To some it might seem like settling down and doing the opposite to making a fresh start, but to me, having a solid foundation under my feet- far from the junk food outlets I'd been living off of and the equally as crappy bar that I didn't actually like that much but found myself at just as often- meant that I could finally let go of the little things, and start focusing on the big adventures I'd been putting off for five years, and the first step to that was getting back to my music- I now had a place to compose on a proper piano without worrying about disturbing the people in the apartment next to mine through the paper thin walls.

As I woke on Thursday morning, I found an email lighting up my phone screen- the first in a long time, for which I was thankful for- from the tracking service on my piano, letting me know it would be delivered today. So, with a feeling of excitement greater than I had felt even as I drove away from the apartment that I had occupied since moving from college to the city, I got on with the day.

It was around 2pm, just as I was getting out of the shower after my midday run, that I heard a truck pull up outside. After quickly drying off and pulling on the closest pair of jeans I could find in the mess of boxes my bedroom still was, I ran down the stairs, stumbling at the bottom as I finally pulled on my t-shirt and wondering why there had been no knock at the door yet.

As I wrenched open the door, I found my answer; though the truck was parked firmly in front of my house, I saw two delivery men standing on the porch of the pale blue house across the road, talking to what sounded like a thoroughly confused someone. The "PIANO MOVERS" printed on the side of the truck in big black letters confirmed that I was right to be darting across the road towards the three figures on the porch, one of which, I saw as I approached them, was none other than a blue bell laugh.

"So there isn't an Edward Cullen at this address? Damn it…" Blue bell shook her head as she bit her nail, and the other moving man, who had not spoken, sighed in frustration. I had meant to let the two movers know I was there immediately, and not linger, but there I was, suddenly stuck.

Blue bells had me glued to the spot, my hand halfway raised on the way to tapping one of the men on the shoulder; I was struck by this beauty up close. From my position on the porch, I could see big black lashes framing deep brown eyes, just as multifaceted in colour as the chestnut hair tossed up in a bun on top of her head, with small wisps of it floating down across her milky white face. Between her petal lips sat a small pink tongue, just peeking out to sooth her pinkie where she had bit down on the end.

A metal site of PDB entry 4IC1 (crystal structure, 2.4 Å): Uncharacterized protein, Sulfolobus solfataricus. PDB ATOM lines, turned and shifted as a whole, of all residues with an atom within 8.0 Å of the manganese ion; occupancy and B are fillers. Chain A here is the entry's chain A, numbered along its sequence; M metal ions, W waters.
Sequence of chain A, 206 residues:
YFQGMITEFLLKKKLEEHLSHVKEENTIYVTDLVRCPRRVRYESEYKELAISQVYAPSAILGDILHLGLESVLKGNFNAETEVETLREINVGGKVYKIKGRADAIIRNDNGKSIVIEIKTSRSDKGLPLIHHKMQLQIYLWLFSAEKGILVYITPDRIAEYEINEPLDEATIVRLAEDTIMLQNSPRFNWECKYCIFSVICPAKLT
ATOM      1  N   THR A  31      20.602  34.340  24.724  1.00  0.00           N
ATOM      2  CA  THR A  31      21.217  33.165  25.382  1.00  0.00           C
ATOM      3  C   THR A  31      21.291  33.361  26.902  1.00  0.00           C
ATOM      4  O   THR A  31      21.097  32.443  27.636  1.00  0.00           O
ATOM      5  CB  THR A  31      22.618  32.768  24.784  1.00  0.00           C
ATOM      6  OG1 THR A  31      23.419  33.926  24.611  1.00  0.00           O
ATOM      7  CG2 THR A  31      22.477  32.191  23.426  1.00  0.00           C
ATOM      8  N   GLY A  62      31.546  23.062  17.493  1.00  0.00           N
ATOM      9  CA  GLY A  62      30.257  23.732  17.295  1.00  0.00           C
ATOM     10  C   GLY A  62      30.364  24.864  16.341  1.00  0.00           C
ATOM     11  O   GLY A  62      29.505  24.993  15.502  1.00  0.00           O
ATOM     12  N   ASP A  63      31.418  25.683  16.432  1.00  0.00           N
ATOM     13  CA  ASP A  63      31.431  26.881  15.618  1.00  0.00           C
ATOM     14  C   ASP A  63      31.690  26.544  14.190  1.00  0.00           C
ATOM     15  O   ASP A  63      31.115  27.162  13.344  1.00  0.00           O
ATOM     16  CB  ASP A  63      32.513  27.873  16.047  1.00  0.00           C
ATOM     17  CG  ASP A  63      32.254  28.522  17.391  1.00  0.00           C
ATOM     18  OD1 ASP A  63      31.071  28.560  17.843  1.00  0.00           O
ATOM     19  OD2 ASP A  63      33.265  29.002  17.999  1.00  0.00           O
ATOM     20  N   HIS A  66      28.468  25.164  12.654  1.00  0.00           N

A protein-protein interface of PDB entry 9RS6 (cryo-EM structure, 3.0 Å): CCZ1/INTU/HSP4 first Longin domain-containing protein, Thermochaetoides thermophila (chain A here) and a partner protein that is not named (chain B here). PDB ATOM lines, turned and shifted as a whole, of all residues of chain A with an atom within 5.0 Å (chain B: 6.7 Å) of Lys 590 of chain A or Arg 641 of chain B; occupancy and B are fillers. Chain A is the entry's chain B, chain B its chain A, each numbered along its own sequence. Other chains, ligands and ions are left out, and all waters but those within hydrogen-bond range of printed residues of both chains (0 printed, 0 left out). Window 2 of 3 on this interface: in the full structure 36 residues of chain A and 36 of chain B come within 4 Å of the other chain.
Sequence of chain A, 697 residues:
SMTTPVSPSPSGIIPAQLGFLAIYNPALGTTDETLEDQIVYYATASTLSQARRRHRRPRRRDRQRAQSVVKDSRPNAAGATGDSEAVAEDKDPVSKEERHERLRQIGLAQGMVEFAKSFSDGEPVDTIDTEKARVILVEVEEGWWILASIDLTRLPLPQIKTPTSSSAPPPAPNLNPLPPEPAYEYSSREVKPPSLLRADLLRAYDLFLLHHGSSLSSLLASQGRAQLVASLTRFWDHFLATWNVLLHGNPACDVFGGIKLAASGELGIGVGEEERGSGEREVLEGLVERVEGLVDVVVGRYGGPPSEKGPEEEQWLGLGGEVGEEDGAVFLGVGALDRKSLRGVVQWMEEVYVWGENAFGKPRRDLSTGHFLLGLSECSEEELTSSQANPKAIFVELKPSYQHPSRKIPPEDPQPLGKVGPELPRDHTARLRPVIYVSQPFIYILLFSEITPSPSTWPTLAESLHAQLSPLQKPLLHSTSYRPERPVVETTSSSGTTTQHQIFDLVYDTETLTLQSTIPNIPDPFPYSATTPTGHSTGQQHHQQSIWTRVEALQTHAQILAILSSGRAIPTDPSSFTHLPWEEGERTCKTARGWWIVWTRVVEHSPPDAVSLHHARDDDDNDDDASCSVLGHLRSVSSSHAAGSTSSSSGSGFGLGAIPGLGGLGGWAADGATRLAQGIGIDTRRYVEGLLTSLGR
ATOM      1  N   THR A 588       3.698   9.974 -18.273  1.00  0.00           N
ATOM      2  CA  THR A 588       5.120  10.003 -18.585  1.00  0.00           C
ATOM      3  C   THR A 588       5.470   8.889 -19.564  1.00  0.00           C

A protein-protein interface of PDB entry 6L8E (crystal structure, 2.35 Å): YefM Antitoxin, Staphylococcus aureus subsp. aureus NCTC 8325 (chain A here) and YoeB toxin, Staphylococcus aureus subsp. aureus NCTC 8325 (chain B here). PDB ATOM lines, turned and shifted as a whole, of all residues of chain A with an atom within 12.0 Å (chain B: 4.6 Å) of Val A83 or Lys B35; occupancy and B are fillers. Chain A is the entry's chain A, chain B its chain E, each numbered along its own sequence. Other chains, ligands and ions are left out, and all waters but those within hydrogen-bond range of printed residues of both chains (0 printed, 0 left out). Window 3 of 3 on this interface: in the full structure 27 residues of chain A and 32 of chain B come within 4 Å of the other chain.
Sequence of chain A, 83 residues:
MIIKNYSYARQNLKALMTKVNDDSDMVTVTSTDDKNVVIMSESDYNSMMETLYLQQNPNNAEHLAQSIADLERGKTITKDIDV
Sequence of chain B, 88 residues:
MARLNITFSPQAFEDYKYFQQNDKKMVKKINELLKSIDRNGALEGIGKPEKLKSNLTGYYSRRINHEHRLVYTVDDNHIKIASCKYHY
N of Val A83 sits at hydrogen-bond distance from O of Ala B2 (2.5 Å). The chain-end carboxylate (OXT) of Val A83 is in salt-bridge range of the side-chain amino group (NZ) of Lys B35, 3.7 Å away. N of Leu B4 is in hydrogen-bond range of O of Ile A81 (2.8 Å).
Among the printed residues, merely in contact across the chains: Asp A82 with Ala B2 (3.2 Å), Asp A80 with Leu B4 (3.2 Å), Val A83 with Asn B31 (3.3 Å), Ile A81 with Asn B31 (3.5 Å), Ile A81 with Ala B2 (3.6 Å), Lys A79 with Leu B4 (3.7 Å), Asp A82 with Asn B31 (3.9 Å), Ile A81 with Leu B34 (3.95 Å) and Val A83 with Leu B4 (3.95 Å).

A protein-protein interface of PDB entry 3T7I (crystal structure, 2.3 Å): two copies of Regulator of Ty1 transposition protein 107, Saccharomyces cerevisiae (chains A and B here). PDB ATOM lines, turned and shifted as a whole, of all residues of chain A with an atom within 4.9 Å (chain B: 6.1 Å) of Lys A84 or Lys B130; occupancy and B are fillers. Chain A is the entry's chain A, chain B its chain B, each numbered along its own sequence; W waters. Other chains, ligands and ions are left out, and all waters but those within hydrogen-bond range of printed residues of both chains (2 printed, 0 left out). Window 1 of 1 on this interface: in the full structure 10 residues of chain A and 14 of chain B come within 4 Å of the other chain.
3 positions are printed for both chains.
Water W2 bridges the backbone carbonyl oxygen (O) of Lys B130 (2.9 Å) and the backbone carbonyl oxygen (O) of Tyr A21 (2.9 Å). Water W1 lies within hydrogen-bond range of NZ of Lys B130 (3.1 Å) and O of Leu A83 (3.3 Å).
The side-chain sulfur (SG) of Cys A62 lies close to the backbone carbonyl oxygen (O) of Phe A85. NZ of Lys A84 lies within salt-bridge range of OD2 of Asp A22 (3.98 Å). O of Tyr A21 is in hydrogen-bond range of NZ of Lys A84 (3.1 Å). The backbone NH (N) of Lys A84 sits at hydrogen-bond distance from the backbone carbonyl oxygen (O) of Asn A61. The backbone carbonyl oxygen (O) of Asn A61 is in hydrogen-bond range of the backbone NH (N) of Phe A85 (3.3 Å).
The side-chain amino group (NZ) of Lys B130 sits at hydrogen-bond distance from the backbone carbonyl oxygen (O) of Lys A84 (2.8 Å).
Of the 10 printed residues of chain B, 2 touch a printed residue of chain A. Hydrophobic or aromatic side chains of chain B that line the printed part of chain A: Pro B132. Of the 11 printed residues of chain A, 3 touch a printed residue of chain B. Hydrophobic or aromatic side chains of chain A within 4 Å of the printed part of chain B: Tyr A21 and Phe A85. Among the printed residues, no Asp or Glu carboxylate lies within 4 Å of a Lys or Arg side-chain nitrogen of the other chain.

But that wasn't all I saw; I saw light blue circles under those Bambi eyes, and the smudge of sleep sitting in the corner of her left eye. I saw her tap out a beat against the wooden boards beneath her, and I saw her right arm wrapped protectively against her front. After what felt like an eternity of staring, but I hoped was only seconds, I saw her eyebrows draw down towards her eyes, as she said "Well, I don't know what to tell you. This is number 46, but nobody by the name of Culling lives here…"

"Cullen." It seems I had finally found my voice, and three pairs of eyes turned towards me suddenly. "It's Cullen. And it should say 45, not 46."

"Oh, it does too!" said one of the men, and as he turned around to say goodbye to the woman in the doorway, there was the click of a door shutting and she was gone. "So you're right across the street, or..?"

It took me a moment to respond, my eyes now boring into the door behind the movers, where blue bell had been only seconds ago. "Yeah…right across the… street. The white one with door open."

"Right, we'll get to it then." The movers got to work quickly now, and after gathering myself, I followed them back across the street to direct them where I wanted my new grand piano.

In all the hustle of getting the piano in through my doors that suddenly seemed tiny, thoughts of the woman across the road had been tossed from my mind. It wasn't until much later that day, when the sun was setting and I heard a car pull into the driveway across from my own, that thoughts of her came rushing back; deep brown eyes and petal lips, a nervous rhythm and sleep stuck in spider leg lashes. Suddenly, I couldn't get her out her mind; just as suddenly, the music flooded out.